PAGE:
A bank that collects on debts it has bought and holds “for its own account” is not a debt collector under the Fair Debt Collection Practices Act, the Supreme Court ruled today in a unanimous decision. “By defining debt collectors to include those who regularly seek to collect debts ‘owed . . . another,’ the statute’s plain language seems to focus on third party collection agents regularly collecting for a debt owner — not on a debt owner seeking to collect debts for itself,” wrote Justice Neil Gorsuch in his first opinion since joining the court.
In Henson v. Santander, which the American Bankers Association followed closely, Santander Consumer USA purchased defaulted auto loans from CitiFinancial Auto and sought to collect on them. Plantiffs sued Santander, arguing that it counted as a third-party collector under the FDCPA since it had not originated the loans. The court rejected this claim, as had the U.S. district court and the Fourth Circuit Court of Appeals.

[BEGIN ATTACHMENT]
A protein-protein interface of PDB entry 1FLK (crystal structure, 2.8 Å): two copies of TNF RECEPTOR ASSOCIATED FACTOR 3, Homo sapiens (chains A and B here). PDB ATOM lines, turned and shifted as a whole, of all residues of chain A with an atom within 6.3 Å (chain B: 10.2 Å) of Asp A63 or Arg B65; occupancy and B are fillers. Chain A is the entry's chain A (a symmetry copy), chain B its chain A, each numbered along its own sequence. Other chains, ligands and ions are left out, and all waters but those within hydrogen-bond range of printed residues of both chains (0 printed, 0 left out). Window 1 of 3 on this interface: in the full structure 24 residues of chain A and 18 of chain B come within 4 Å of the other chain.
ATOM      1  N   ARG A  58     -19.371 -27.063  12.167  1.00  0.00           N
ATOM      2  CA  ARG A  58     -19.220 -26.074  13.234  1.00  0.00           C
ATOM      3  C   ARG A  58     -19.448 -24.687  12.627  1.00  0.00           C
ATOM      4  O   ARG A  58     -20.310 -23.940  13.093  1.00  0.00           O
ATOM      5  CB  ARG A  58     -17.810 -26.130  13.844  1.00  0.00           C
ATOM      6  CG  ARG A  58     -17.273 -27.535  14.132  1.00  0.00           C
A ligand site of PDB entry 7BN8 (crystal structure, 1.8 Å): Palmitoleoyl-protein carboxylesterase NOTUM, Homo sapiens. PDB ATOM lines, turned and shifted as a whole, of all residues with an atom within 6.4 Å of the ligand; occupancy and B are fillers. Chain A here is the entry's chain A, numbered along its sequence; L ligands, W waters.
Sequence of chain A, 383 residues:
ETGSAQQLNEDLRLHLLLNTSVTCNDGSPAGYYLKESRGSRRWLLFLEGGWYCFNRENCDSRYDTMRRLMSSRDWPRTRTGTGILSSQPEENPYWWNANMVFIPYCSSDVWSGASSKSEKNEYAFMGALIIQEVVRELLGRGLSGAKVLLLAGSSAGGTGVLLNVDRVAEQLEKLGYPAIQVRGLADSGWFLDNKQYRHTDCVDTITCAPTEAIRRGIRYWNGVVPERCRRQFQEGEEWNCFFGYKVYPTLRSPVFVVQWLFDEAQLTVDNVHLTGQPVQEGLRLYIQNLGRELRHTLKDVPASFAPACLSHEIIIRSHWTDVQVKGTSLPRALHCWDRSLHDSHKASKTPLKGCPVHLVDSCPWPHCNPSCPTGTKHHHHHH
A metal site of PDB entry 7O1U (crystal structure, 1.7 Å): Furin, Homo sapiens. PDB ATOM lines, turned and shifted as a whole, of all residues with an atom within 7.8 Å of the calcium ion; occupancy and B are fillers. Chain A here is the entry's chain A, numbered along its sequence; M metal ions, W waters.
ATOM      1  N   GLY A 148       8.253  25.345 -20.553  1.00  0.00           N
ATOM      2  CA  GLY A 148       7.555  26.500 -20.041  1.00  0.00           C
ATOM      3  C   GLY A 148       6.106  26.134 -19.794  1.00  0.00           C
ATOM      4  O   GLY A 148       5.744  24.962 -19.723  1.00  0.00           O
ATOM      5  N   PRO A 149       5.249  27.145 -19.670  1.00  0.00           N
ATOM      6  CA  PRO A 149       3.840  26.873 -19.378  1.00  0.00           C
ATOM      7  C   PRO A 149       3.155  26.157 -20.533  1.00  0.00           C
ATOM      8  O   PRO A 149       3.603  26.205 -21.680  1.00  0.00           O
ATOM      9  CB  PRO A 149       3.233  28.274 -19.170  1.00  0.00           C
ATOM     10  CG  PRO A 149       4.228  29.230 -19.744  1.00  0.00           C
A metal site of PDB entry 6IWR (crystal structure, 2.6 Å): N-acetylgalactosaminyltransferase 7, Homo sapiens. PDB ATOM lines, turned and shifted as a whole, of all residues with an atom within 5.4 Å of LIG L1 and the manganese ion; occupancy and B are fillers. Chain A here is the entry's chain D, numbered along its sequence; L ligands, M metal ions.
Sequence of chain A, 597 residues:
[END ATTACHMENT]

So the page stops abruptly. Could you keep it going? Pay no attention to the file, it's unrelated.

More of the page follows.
In a friend-of-the-court brief filed jointly with other financial trade groups, ABA urged the Supreme Court to reject the plaintiffs’ claims and uphold the rulings of the lower courts.